#TerrorOnTheTarmac: 1, 2, 3 DAYS Of Delays


Flight delays suck. They always have and they always will.

1, 2, 3 hours of sitting around in an airport that you're very ready to leave is nothing but frustrating, at best.

What about delays that last days?

That's what 171 American Airlines passengers were forced to endure in Lima, Peru.

I'm talking about 3 straight days of delays.

[Monday, September 9th - 11:47pm]

Flight 988 was set to leave Lima for an easy 7-hour flight to Dallas-Fort Worth.

The bags were checked. The passengers were through customs. The people had boarded. The plane had taxied out onto the tarmac.

(Enter problem number 1...)

Then the intercom went out.

Considering it's the one piece of equipment that allows the flight attendants to communicate to the pilots, it's pretty important.

The maintenance crew figured out that a piece of equipment needed to be shipped in, so everyone was taken off the plane, sent to a hotel (that they didn't get to until 5:15am), and told to come back 24 hours later.

[Tuesday, September 10th - 11:47pm]

Flight 988 was all set to leave again.

The bags were checked. The passengers were through customs. The people had boarded. The plane had taxied out onto the tarmac.

(Enter problem number 2...)

Then a door and its emergency slide had a problem.

The maintenance crew was able to fix it quickly, sending the plane back out on the tarmac about an hour later.

Then they sat there. And sat there. And sat there some more.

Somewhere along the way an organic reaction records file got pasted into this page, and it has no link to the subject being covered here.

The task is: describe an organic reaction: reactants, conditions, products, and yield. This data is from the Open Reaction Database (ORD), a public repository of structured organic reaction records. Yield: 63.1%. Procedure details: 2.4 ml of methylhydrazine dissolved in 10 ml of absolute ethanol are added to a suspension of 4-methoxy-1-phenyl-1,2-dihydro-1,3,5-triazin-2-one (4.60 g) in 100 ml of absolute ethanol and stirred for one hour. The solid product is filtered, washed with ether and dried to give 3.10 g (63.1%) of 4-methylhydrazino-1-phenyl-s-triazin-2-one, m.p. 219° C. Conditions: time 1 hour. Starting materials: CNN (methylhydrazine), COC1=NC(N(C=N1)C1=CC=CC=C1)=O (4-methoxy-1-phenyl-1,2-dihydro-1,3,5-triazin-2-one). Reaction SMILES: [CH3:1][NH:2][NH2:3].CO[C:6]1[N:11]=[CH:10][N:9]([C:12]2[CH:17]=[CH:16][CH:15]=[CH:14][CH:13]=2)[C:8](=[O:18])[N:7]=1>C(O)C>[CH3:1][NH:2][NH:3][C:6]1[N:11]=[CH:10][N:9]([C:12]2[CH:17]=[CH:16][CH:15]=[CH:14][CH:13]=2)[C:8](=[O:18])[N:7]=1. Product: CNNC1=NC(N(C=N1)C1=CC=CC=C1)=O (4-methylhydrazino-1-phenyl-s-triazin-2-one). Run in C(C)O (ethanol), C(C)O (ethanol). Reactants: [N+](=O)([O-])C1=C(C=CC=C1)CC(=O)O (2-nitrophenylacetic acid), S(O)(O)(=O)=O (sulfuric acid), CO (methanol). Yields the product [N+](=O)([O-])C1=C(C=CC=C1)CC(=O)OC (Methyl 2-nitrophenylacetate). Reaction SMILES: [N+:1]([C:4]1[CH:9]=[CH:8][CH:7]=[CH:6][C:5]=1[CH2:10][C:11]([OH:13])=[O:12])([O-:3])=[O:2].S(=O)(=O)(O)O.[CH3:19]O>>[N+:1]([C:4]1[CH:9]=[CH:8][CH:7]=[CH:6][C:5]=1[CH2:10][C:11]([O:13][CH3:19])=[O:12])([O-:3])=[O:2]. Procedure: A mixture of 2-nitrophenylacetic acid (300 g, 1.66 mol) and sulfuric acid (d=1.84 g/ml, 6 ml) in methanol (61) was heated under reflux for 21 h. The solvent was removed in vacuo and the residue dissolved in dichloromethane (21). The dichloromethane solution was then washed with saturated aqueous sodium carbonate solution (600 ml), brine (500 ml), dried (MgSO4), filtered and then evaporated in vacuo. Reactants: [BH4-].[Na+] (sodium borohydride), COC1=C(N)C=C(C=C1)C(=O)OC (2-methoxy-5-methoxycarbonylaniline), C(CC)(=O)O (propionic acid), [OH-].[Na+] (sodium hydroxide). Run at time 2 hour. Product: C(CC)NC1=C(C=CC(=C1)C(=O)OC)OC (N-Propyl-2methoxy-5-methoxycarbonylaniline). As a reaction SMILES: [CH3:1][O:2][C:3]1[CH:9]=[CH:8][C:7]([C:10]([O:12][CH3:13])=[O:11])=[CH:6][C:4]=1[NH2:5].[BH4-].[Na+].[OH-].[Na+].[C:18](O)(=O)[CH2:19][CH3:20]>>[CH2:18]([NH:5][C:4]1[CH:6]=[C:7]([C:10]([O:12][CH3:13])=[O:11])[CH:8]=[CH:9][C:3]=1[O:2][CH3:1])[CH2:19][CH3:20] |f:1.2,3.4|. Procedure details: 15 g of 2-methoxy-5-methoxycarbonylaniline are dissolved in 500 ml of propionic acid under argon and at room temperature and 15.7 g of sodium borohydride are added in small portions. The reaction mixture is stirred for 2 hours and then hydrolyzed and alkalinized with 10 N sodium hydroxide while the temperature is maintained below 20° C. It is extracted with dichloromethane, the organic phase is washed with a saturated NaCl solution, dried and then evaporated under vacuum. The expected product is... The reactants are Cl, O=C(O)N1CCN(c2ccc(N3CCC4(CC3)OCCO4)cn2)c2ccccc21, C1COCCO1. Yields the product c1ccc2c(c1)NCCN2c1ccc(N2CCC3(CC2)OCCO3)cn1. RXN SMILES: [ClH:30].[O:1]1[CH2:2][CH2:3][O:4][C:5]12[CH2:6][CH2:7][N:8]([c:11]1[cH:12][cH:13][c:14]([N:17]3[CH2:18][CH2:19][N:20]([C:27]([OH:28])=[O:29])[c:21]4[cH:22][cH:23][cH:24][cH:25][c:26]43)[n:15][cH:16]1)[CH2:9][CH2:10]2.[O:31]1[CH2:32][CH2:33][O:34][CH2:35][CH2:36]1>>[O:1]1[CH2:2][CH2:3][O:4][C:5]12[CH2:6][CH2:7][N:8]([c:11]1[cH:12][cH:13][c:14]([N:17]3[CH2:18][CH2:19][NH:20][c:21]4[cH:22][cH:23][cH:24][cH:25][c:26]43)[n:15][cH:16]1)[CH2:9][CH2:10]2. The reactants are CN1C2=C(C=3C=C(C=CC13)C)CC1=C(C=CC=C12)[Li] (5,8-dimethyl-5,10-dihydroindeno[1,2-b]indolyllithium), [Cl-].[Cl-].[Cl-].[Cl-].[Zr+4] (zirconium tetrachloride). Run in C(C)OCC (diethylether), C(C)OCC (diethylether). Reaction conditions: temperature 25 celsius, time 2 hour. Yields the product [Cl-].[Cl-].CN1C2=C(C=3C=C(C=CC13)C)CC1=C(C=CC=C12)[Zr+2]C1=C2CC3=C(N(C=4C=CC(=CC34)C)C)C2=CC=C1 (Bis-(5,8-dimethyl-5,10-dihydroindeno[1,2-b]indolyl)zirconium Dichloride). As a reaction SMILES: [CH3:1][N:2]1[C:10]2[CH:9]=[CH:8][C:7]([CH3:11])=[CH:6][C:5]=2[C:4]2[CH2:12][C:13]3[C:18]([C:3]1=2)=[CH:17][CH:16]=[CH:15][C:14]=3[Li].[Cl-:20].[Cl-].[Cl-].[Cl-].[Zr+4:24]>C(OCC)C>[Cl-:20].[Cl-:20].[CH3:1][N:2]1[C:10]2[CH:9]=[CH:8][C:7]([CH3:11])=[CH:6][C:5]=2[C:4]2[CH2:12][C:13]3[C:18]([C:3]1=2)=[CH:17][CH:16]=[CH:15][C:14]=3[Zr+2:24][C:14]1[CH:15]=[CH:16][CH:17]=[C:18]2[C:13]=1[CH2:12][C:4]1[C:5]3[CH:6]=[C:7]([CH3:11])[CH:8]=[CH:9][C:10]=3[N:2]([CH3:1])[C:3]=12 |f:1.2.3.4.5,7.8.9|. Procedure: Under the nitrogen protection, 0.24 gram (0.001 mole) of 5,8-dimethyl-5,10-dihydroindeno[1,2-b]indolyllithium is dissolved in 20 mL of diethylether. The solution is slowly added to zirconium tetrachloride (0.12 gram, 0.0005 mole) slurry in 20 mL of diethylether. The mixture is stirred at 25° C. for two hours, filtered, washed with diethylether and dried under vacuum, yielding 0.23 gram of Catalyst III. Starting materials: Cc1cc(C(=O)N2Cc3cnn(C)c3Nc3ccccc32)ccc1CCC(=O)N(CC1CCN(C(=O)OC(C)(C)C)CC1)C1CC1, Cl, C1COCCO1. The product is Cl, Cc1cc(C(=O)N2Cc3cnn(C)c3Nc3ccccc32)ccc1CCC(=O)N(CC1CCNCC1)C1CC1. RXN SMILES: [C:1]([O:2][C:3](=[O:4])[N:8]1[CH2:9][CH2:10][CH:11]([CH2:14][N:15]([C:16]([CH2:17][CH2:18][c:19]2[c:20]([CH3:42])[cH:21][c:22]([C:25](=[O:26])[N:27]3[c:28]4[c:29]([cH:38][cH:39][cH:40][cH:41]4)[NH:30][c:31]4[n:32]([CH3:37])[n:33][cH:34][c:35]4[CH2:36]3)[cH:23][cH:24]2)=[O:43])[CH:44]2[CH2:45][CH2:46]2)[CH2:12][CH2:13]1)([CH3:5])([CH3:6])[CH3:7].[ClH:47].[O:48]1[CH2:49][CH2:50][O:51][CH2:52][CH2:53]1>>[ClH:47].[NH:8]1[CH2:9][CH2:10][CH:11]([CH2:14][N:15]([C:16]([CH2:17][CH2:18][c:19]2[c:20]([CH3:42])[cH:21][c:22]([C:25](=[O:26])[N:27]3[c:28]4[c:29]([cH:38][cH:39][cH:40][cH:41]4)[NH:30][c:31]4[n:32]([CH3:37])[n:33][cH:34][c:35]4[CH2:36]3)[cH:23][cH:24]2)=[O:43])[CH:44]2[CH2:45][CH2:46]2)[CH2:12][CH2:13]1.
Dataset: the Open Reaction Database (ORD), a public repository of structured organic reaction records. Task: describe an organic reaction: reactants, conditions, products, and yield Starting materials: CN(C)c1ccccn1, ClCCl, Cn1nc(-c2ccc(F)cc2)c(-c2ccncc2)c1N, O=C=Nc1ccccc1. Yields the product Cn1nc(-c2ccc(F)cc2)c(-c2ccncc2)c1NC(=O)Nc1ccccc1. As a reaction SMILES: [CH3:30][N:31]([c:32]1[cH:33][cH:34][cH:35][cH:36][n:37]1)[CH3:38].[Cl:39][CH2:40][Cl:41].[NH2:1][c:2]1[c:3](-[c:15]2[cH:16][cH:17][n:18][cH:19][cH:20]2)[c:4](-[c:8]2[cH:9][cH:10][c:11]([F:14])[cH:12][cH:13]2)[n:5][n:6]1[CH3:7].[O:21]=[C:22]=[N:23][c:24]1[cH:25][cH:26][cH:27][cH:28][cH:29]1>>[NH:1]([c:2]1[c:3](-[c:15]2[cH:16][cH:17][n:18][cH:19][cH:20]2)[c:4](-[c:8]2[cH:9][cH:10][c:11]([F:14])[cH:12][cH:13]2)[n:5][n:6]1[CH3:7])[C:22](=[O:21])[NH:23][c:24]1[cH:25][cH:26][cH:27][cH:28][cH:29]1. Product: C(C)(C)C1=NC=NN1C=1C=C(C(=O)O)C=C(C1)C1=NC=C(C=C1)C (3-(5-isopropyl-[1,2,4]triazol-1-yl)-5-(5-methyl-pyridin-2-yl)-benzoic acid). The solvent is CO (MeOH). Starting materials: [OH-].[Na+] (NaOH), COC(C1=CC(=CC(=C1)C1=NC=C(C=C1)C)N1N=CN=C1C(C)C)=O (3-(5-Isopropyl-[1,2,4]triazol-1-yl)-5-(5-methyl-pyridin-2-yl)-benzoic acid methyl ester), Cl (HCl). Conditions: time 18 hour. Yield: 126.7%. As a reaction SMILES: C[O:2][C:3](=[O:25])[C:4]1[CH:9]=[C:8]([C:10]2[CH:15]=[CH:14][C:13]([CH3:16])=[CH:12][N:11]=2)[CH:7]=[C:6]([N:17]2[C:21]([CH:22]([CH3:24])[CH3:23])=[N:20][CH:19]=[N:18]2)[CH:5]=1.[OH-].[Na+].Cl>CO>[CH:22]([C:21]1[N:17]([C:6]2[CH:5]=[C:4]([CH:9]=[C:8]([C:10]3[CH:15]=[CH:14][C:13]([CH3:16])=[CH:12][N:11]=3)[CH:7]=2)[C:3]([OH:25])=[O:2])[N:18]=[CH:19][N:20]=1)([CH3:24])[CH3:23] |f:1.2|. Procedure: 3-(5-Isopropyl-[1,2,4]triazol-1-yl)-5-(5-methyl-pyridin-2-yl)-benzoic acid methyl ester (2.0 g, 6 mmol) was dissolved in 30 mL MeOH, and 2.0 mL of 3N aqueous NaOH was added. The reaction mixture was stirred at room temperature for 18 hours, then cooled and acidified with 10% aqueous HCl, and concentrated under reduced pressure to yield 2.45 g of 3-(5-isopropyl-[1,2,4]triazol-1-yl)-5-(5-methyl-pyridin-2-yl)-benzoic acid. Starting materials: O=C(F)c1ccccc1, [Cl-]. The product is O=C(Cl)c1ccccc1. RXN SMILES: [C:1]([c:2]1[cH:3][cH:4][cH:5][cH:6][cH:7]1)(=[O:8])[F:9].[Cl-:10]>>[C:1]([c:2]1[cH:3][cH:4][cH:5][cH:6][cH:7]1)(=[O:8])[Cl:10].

After about an hour without movement, the pilot explained that paperwork issues and planned runway repairs were in there way of departure.

Everyone was sent back to hotels (which they got to at the reasonable hour of 4am...).

[Wednesday, September 11th - 10:15pm]

The flight crew showed up just 15 minutes before the planned departure.

(Enter problem number 3...)

There was a battery issue on the plane, but it was fixed after a minor delay.

Then things continued as normal.

The bags were checked. The passengers were through customs. The people had boarded. The plane had taxied out onto the tarmac.

(Enter problem number 4...)

Then there was an engine problem.

FINALLY American Airlines acknowledged that they needed to book the remaining 115 passengers that they hadn't already rebooked or who hadn't already rebooked themselves on other flights.

[Thursday, September 12th]

Everyone left Lima.

[Friday, September 13th]

Everyone arrived home after their simple 7-hour flight from Lima to Dallas-Fort Worth turned into a 5-day disaster

Read the full story at The Wall Street Journal


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